1. From the Scheme toolbar menu, choose the unit-tests scheme and a run destination:

    ../art/scheme_list-logic_tests_scheme_and_simulator_destination.jpg
  2. Choose Product > Test.

  3. Choose View > Navigators > Issue, to display the issue navigator.

    The issue navigator lists the failed temporary test case, indicating that the unit-test target is working correctly.

    ../art/myapp_project-issue_navigator-MyAppLogicTests_m-failed_test_case.jpg../art/myapp_project-issue_navigator-MyAppLogicTests_m-failed_test_case.jpg
  4. Choose View > Navigators > Show Log Navigator to display the log navigator.

  5. In the action list in the log navigator (on the left side of the window), select the test run named after the unit-test target.

    The test run log appears in the editor area.

    ../art/log_viewer-logic_tests_log.jpg../art/log_viewer-logic_tests_log.jpg

    The test-run transcript should look similar to Listing 2-1. The phrase “All tests” does not appear in the heading of the transcript; this indicates that the unit tests performed are logic unit tests.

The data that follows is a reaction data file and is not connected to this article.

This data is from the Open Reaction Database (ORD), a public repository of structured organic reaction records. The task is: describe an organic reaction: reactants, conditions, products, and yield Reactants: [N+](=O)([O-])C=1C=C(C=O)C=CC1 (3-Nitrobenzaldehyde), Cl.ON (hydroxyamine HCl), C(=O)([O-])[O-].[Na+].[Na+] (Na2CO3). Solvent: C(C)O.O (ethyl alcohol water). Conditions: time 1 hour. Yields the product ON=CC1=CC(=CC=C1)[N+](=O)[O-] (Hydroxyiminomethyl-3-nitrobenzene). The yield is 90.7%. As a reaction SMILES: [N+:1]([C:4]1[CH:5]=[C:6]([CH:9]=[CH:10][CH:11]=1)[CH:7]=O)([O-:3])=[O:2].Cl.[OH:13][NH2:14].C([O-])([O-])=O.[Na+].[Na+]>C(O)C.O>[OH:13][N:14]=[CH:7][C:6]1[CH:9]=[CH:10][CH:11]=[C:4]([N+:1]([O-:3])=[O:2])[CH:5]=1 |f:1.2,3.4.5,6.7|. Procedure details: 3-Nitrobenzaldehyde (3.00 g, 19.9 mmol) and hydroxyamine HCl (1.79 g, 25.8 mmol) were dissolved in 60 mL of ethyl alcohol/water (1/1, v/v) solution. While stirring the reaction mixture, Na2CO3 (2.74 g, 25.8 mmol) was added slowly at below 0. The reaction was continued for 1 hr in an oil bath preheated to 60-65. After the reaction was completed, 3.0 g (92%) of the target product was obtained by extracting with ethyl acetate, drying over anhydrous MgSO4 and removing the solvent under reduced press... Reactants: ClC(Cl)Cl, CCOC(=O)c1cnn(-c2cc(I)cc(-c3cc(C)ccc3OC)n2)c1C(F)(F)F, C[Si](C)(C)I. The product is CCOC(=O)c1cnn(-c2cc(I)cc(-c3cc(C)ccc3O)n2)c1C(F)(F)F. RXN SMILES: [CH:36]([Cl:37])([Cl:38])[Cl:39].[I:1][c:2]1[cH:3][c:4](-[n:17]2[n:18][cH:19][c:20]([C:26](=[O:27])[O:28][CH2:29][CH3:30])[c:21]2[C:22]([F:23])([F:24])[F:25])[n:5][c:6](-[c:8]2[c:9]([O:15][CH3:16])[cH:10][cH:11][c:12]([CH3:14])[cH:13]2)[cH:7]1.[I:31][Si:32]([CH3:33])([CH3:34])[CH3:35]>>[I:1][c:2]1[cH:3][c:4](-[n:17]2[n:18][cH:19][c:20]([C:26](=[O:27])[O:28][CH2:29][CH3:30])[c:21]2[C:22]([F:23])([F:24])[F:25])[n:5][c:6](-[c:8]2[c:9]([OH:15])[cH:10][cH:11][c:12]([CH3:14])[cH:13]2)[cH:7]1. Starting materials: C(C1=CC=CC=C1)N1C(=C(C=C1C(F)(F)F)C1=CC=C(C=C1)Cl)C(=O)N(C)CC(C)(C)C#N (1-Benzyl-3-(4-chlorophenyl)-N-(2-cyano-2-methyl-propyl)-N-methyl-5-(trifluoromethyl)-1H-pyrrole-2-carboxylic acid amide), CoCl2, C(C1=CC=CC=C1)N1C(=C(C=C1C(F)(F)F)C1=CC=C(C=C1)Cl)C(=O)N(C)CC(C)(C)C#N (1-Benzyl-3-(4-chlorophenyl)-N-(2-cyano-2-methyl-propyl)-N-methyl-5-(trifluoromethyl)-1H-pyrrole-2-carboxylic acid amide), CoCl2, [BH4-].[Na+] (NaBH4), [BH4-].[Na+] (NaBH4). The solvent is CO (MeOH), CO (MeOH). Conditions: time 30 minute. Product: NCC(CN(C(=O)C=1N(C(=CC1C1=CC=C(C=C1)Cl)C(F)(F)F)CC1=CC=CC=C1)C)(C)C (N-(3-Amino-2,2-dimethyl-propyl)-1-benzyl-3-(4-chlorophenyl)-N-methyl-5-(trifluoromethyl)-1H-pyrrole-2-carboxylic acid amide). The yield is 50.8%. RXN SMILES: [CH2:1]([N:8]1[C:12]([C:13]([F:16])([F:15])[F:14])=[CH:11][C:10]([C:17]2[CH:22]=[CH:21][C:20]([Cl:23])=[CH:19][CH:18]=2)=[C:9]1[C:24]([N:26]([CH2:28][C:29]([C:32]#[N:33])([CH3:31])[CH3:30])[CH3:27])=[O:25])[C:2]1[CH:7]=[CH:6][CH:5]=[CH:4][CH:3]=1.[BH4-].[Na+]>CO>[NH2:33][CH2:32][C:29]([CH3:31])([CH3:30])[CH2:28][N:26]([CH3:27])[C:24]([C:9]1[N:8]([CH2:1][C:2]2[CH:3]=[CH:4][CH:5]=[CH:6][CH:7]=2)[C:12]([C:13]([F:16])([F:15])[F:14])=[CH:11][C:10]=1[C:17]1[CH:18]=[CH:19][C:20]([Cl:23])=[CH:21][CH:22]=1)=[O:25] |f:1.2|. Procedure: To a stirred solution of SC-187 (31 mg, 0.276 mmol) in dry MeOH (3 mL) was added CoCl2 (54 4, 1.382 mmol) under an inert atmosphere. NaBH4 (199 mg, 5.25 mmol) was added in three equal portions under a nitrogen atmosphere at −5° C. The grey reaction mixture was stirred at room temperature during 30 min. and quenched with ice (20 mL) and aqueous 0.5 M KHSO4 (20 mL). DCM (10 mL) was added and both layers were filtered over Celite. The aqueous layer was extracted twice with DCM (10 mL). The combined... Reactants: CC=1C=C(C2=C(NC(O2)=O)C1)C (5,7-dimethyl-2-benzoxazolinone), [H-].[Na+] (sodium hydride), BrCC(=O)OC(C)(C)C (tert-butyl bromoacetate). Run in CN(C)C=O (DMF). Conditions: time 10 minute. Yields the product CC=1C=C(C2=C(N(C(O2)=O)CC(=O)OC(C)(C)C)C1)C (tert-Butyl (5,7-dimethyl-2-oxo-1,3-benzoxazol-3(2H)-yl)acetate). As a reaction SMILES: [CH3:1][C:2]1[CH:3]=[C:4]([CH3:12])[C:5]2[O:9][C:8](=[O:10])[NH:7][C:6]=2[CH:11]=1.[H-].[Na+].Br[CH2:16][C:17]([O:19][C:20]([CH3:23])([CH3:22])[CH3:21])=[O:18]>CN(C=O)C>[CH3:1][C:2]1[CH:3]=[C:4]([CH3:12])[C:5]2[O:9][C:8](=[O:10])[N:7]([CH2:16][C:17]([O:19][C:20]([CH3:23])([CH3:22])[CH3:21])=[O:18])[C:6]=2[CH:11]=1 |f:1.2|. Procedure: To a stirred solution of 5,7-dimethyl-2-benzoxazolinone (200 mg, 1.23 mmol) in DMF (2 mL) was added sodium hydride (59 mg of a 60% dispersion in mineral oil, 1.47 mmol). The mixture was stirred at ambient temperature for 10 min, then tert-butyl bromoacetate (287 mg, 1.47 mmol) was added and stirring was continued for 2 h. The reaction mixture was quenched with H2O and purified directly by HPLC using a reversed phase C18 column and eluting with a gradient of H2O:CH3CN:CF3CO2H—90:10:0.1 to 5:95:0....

Listing 2-1  Transcript of a logic unit-test run

    Test Suite '/Users/ernest/Library/Developer/Xcode/DerivedData/
      MyApp-efqrlcykgdvbaocnrardtbvymzbp/Build/Products/Debug-iphonesimulator/
      MyAppLogicTests.octest(Tests)' started at 2011-12-02 17:49:51 +0000
    Test Suite 'MyAppLogicTests' started at 2011-12-02 17:49:51 +0000
    Test Case '-[MyAppLogicTests testExample]' started.
    /Users/ernest/Desktop/MyApp/MyAppLogicTests/MyAppLogicTests.m:29:
      error: -[MyAppLogicTests testExample] : Unit tests are not implemented
      yet in MyAppLogicTests
    Test Case '-[MyAppLogicTests testExample]' failed (0.000 seconds).
    Test Suite 'MyAppLogicTests' finished at 2011-12-02 17:49:51 +0000.
    Executed 1 test, with 1 failure (0 unexpected) in 0.000 (0.001) seconds
    Test Suite '/Users/ernest/Library/Developer/Xcode/DerivedData/